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Home  >  Articles  >  Alexander, Paul

Was Dagg Right? (Pg. 2)

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This is why Dagg said that when discipline leaves a church, Christ leaves with it. However, it is perhaps more accurate to say that when a church abandons discipline, it abandons Christ. Churches do not intend to abandon Christ, and they may not do so entirely. But by neglecting discipline they begin to drive a wedge between themselves and Jesus.

In addition the principle upon which they have abandoned discipline works like leaven, working more broadly to weaken a church's commitment to Christ and its ability to take up its cross and follow him. They conform increasingly to the world. It is only a matter of time before Christ abandons them.

In the New Testament, the Lord judged churches that tolerated offenses against God's law. The church at Corinth observed the Lord's Supper in a sinful manner by tolerating immorality, divisions, and partiality and contempt among the members. Therefore, God visited some of them with sickness and others with death (1 Cor. 11:30). Both the Greek text and the context suggest that their failure was not so much a failure to recognize Christ's presence, to "discern the body," as it was a failure of discipline, to "judge the body" (1 Cor. 11:29). In any case, there is a direct connection between the Corinthian church's toleration of sinful behavior and God's judgment upon them.

Jesus rebuked churches that disobeyed his command to exercise church discipline faithfully. He admonished the churches at Pergamum and Thyatira because they neglected church discipline (Rev. 2:14-15, 20). The Pergamum church tolerated those who held the "teaching of Balaam" and others who held the "teaching of the Nicolaitans." The Thyatira church tolerated a false prophetess. He commanded them to repent, which could only be accomplished by church discipline. We do not know to what extent they repented of these sins of failure to discipline. However, we do know that Jesus did ultimately judge these churches by abandoning them.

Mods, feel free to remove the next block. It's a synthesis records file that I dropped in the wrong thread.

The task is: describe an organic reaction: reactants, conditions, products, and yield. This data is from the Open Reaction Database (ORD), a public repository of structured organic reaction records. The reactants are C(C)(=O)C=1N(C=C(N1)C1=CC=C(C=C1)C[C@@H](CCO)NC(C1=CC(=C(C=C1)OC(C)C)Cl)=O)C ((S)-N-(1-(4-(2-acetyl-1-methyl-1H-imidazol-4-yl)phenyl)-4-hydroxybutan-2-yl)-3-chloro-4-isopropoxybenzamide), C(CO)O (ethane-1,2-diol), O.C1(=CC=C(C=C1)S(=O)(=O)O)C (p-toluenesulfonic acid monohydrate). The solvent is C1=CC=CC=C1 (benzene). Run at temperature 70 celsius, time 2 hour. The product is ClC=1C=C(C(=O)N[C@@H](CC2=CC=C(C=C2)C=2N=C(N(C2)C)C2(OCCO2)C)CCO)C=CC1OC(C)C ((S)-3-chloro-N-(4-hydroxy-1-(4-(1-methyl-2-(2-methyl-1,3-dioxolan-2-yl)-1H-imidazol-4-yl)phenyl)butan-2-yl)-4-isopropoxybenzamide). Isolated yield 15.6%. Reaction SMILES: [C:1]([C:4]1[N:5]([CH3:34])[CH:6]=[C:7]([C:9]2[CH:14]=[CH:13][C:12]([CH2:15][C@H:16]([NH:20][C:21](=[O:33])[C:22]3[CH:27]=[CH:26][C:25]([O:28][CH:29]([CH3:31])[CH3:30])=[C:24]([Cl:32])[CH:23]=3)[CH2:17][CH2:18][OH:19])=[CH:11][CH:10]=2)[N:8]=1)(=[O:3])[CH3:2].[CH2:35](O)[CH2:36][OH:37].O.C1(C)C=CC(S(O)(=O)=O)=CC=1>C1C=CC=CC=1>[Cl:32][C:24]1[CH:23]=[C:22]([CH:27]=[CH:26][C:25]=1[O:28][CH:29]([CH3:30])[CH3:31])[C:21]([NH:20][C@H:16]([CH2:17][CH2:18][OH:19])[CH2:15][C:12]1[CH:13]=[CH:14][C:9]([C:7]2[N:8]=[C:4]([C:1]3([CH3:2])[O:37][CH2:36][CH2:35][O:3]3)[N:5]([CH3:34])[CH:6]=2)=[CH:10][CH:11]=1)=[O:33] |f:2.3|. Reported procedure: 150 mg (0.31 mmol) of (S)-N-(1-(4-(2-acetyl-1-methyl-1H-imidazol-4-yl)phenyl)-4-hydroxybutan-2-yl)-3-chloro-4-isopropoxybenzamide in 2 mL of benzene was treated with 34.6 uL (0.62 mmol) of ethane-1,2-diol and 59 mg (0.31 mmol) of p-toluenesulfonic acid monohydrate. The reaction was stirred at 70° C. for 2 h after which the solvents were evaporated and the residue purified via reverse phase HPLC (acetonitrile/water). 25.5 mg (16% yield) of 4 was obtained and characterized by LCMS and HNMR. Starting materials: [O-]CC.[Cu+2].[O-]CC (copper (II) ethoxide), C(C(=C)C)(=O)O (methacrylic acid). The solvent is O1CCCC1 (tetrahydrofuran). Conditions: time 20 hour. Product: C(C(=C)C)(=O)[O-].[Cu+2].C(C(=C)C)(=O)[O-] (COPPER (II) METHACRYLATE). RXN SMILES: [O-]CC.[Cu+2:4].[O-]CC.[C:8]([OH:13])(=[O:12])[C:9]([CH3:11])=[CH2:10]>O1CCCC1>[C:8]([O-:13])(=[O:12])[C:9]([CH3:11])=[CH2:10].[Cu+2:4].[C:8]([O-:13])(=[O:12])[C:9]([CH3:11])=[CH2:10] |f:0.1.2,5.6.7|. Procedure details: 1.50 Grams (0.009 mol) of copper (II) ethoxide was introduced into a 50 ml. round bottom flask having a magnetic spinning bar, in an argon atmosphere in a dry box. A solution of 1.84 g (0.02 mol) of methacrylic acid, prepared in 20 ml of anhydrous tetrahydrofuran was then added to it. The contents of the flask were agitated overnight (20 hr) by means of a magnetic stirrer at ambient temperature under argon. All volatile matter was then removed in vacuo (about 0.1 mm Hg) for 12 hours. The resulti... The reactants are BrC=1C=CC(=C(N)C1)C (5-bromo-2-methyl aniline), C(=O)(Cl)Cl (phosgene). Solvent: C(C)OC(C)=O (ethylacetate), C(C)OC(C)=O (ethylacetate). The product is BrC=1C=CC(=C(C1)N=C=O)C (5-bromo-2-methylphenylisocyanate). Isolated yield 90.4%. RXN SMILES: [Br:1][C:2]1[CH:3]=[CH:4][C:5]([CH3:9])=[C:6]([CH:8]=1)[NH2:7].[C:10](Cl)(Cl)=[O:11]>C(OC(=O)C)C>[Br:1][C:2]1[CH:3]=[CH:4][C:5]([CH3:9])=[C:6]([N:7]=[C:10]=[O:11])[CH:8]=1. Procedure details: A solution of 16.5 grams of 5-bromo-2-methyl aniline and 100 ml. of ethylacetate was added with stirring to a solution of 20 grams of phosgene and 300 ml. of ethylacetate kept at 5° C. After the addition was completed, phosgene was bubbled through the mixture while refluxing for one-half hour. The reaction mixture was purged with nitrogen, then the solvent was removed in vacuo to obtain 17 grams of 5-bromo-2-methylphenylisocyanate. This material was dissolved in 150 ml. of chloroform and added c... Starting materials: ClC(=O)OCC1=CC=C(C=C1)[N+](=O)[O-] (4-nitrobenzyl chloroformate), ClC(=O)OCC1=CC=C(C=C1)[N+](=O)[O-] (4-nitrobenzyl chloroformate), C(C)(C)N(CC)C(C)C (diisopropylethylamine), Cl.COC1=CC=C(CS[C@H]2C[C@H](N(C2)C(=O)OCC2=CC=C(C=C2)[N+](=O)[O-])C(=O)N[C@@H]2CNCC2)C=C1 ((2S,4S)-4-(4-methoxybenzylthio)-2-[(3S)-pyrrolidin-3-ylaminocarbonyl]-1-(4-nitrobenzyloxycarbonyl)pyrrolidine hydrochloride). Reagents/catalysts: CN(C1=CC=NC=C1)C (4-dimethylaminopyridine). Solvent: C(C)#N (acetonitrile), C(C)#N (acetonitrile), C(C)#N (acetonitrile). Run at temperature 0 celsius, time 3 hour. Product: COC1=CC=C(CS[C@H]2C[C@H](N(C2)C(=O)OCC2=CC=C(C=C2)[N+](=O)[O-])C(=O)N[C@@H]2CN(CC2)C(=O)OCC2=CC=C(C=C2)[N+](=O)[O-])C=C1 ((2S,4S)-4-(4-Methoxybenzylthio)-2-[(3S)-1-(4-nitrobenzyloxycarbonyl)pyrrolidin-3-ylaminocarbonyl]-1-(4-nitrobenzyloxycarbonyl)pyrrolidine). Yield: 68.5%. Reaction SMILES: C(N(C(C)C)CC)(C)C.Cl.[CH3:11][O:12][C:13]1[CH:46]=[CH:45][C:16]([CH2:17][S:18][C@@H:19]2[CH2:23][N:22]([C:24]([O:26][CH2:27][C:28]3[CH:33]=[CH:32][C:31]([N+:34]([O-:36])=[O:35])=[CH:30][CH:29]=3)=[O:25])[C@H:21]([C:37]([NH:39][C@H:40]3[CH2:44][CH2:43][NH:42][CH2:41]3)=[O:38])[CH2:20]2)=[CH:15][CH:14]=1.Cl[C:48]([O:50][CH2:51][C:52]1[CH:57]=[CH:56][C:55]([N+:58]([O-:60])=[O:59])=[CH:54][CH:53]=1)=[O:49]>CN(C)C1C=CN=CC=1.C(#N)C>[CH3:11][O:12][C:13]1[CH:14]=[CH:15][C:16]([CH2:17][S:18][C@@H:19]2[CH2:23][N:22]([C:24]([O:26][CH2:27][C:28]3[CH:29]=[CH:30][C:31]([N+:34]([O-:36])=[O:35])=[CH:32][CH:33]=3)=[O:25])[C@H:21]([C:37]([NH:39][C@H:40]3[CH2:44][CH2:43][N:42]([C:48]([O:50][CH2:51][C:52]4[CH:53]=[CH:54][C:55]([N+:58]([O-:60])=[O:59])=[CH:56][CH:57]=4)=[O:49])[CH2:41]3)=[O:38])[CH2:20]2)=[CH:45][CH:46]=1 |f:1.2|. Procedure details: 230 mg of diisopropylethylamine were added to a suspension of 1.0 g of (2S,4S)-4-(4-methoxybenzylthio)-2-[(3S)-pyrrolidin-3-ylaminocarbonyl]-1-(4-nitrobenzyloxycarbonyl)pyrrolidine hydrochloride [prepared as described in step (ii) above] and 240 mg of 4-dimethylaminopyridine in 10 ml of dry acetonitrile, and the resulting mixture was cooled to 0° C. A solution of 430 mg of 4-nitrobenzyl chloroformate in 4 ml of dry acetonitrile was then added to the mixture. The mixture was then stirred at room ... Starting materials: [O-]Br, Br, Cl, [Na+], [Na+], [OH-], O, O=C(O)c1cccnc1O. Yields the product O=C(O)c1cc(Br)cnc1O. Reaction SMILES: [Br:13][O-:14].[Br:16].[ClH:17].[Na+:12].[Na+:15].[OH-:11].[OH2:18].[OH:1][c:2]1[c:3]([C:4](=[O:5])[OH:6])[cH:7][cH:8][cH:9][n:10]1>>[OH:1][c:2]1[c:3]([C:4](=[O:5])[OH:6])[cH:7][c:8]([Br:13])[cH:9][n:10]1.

If our churches refuse to repent of tolerating unrepentant sin among our members, we can expect judgment. Therefore, let us presume no longer upon the Lord's mercy. Let us consider well what the Lord's reproof of the Sardis church in Revelations 3:1-3 means for our churches:

I know your works. You have a reputation for being alive, but you are dead. Wake up and strengthen what remains and is about to die, for I have not found your works complete in the sight of my God. Remember, then, what you received and heard. Keep it, and repent. If you will not wake up, I will come like a thief, and you will not know at what hour I will come against you.

At that hour we will discover that Dagg was right.

Gregory A. Wills is an associate dean and professor of church history at the Southern Baptist Theological Seminary in Louisville, Kentucky. He is the author of Southern Baptist Theological Seminary, 1859-2009 (Oxford, 2009) as well as Democratic Religion (Oxford, 1997).

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September/October 2009
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